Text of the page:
Smart and Gets Things Done by Joel Spolsky
The title "Smart and Gets Things Done" refers to the criterions you look for in a technical interview. These are the candidates you want to hire. But there's more to hiring technical talent than an interview, hence the rest of the book.
First of all, Joel motivates why you should care about finding the best developers. To any programmers who care about their craft this is obvious; there's a tremendous variation not only in productivity but also in quality between programmers. And it's simply not a matter of throwing more man-hours on the problem, let's say by hiring 10 mediocre programmers instead of a really great one. Brooks law provides an economic argument against that idea. Besides that, a great programmer writes code that lesser skilled programmers will never, ever be able to deliver. On some level, most managers understand this. The problem is that almost everyone does little more than paying lip service to the idea. Joel not only understands it, he also bases his company on the idea and provides some rather convincing data and discussions. It's an interesting and important introductory chapter that sets the stage for the rest of the book.
Now that we know who we want, where do we find those great hackers? This may well be the trickiest part of the problem; as Joel points out, great programmers are never on the market. Joel suggests internship as a way of capturing the truly great programmers when they're still in collage, before they even realize that there is a job-market. I like the idea and it seems to work well for Fog Creek (there's even a DVD documenting part of the experience and I do recommend it). Joel also presents the alternative of building your own community. This alternative is marked with a very appropriate asterisk meaning "hard". However, if you get there, your recruiting problems are probably solved.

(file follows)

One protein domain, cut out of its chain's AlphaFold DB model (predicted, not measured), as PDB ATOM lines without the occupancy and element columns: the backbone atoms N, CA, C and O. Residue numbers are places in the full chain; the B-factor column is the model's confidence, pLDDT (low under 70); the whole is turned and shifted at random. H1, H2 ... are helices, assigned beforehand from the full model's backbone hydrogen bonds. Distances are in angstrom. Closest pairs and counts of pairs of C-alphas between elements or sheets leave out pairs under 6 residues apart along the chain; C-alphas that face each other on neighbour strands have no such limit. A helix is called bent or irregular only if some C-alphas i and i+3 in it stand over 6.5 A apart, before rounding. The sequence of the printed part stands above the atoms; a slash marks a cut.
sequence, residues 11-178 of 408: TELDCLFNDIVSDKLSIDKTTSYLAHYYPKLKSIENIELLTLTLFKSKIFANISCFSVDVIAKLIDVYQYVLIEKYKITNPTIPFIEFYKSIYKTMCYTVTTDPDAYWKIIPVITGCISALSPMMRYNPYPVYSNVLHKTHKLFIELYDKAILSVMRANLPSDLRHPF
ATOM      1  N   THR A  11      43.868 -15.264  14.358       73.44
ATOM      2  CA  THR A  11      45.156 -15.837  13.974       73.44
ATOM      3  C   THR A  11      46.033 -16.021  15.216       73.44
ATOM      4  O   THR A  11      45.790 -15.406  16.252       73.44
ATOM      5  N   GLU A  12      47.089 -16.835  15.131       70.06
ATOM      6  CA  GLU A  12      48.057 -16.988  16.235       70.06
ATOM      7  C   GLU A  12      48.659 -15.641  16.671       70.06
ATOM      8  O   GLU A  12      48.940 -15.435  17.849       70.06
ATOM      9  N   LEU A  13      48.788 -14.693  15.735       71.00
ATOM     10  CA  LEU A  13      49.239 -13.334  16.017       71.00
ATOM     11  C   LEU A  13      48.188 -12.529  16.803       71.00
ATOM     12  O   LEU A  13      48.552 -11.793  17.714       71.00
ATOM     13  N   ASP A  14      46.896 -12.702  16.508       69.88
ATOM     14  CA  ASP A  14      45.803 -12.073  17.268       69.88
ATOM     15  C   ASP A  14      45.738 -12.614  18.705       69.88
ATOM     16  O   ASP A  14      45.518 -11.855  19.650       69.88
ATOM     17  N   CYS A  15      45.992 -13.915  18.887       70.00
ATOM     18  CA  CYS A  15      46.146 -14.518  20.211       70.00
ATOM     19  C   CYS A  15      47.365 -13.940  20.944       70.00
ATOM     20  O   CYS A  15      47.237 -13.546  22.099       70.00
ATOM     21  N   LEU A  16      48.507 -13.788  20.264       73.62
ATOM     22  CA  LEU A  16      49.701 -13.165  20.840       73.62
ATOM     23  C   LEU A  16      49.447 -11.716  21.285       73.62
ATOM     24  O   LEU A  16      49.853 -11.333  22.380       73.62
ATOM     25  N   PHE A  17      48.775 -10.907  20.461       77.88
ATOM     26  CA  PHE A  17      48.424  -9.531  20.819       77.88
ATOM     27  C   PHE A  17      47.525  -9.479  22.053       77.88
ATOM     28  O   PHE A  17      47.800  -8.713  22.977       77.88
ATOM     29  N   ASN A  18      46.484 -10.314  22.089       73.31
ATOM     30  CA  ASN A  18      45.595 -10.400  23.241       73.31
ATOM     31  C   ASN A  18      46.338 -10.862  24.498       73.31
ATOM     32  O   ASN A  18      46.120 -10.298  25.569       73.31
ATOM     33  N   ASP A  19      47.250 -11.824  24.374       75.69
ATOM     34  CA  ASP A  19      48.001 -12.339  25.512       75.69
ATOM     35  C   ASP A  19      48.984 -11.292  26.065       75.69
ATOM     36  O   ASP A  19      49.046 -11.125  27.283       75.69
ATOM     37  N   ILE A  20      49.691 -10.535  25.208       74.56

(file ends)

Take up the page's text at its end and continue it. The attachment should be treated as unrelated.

After getting potential candidates to apply for an open position, it's time to sort out the truly great ones. Joel shares his ideas for sorting resumes and recommends a phone interview before inviting to a more expensive (in terms of both time and money) in-person interview. Joel's writing on the in-person interview (known as the Guerrilla Guide to interviewing) is one of his best essays ever. The most important part is to get the candidate to actually write some code during the interview. I couldn't agree more with that! I've done technical interviewing myself and found it to be an invaluable tool. Not only to sort out programmers that simply don't have it, but also to identify great ones. In an in-person interview, personal traits obviously play a big role. Code provides an honest way beyond those traits, but it has to be done in a fair and representative way. I share much of Joel's opinions on this matter; avoid trivia questions that can be looked up on-line or in a reference manual and focus on the things that actually matter. Joel deems it of vital importance to include a question on pointers and/or recursion. In his experience, pointers and recursion are an aptitude, not a skill. This has been controversial and I'm not sure if Joel is correct. But, it doesn't really matter - if a programmer's any good, he knows both concepts inside out.
The book spans a broad field and it's obvious that many things, like the location of your company, are beyond the control of most managers and technical interviewers. Joel recognizes this and gives solid and honest no-nonsense advices. Like all of Joel's writings this book is humorous, interesting and a true joy to read. I tend to disagree quite often with Joel's technical opinions, but on the softer aspects of the business, he's brilliant. If you're involved in the hiring process, this book will give you a lot of ideas and advices.
Reviewed July 2008